‘Game Of Thrones’ Goes ‘Beyond The Wall’ For Epic Spectacle And Silly Plotting

A review of tonight’s Game of Thrones coming up just as soon as I’m bit by a dead bear…

“Death is the enemy. The first enemy, and the last.” –Beric Dondarrion
“But we all die.” –Jon Snow

Well, maybe not “all” of you die, Jon Snow.

The moment that turned Game of Thrones from success into phenomenon was the execution of Ned Stark. Many, many, many TV shows had killed off significant characters before, but to bump off the closest thing your show has to both a lead and an unequivocal hero, this early? It was unheard of (other than to people who had already read the books), and created an Anyone Can Die ethos that’s perhaps the single most influential thing GoT ever did. No show has the money or logistical support to give us dragons battling ice zombies — and then turning into zombie dragons themselves — but any show can kill off beloved figures to keep viewers on their toes.

But the Anyone Can Die of it all has long since fallen by the wayside, as GoT has taken to knocking off secondary bosses (Ramsay), colorful cannon fodder (everyone Cersei blew up at the Sept of Baelor) and beloved bit players (Hodor), all while keeping the core players alive and (relatively) well. You’d arguably have to go back to Joffrey or maybe Tywin in season four to find deaths of characters whose narrative position seemed too secure for them to go when they did. It’s one of the reasons nobody believed Jon Snow was going to stay dead when he got stabbed at the end of season five: he was too important to where the story was clearly going.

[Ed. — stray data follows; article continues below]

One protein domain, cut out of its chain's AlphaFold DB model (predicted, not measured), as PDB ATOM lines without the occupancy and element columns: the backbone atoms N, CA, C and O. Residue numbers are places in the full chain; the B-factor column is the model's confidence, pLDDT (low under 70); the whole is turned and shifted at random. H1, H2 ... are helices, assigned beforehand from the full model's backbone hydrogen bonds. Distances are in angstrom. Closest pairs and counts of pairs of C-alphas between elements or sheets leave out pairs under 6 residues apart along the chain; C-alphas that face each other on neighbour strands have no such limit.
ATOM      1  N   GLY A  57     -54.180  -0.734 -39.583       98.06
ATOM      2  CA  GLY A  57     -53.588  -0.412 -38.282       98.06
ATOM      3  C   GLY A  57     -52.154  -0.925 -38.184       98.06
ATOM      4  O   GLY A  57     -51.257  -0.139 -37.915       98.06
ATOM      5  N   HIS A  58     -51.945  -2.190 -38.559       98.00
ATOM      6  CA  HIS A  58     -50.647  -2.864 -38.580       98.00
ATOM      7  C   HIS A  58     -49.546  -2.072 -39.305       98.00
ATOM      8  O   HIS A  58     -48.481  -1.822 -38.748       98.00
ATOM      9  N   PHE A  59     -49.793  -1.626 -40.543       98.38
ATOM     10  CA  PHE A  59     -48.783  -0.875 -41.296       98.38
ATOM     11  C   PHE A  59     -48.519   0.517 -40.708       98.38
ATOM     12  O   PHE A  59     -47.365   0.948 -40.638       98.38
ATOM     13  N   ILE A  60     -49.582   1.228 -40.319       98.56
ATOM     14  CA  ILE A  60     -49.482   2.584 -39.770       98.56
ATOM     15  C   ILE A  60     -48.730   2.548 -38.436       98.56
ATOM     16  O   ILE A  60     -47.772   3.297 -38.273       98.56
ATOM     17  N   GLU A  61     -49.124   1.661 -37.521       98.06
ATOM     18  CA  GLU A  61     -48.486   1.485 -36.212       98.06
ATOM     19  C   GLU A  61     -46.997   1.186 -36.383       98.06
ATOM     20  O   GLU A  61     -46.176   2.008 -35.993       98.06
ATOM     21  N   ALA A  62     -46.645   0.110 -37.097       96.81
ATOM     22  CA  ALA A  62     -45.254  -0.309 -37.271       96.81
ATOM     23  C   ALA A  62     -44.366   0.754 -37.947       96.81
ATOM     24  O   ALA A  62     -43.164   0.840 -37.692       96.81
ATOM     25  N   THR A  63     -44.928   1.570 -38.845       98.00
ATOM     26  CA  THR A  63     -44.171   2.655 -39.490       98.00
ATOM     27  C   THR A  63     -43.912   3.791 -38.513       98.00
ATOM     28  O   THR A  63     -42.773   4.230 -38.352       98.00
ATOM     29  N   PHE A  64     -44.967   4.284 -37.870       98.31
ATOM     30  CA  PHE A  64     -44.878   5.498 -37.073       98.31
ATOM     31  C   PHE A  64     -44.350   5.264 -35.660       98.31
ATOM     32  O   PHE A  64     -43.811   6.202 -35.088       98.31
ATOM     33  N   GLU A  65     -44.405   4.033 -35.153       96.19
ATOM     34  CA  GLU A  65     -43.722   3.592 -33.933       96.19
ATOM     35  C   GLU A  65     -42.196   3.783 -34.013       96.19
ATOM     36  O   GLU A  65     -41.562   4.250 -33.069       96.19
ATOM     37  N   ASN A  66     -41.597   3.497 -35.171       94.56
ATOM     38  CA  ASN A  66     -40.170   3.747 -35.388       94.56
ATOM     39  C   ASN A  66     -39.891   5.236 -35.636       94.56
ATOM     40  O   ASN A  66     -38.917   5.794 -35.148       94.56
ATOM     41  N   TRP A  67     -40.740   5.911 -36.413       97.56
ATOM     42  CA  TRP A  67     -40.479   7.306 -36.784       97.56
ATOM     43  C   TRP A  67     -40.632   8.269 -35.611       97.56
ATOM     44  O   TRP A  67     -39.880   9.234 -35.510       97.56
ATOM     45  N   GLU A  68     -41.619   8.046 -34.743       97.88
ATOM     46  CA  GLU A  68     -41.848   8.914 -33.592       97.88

Which is fine, by the way! Thrones, The Walking Dead, and the many shows that have copied from one or the other, have utterly devalued death as a major storytelling currency, and I don’t particularly like being put in a position to root for the deaths of characters I enjoy watching. But that’s the weird thing the show has continually done to me this season, where it keeps giving us situations that have much less meaning if no one of consequence dies, and fake cliffhangers where it sure seems like someone of consequence is about to do exactly that, only they don’t.

Which brings us to “Beyond the Wall.” On the one hand, it’s the most technically impressive bit of sustained spectacle the series has ever given us. It is frequently thrilling, at times terrifying, and a fine piece of male bonding worthy of the trope of seven mismatched heroes teaming up for an impossible mission.

On the other, it squanders a lot of the goodwill generated by director Alan Taylor (in his triumphant return to the series for the first time since the season two finale), the crew, and the VFX team, by consistently undermining the huge stakes of this suicide run with the way it keeps on rescuing various characters, and Jon Snow in particular.

Among the sillier bits of business:

* On a mission featuring seven characters we know, plus a bunch of redshirt wildlings, the only ones to die are the redshirts and arguably the least memorable member of the core group, Thoros of Myr. Tormund at one point seems on the verge of death when he’s surrounded by wights, until the Hound wades in to rescue him — something no one bothers to do when a redshirt is in a similar predicament. Later, when the crew are flying to safety with Dany atop Drogon, Jorah nearly falls to his death before the Hound catches him.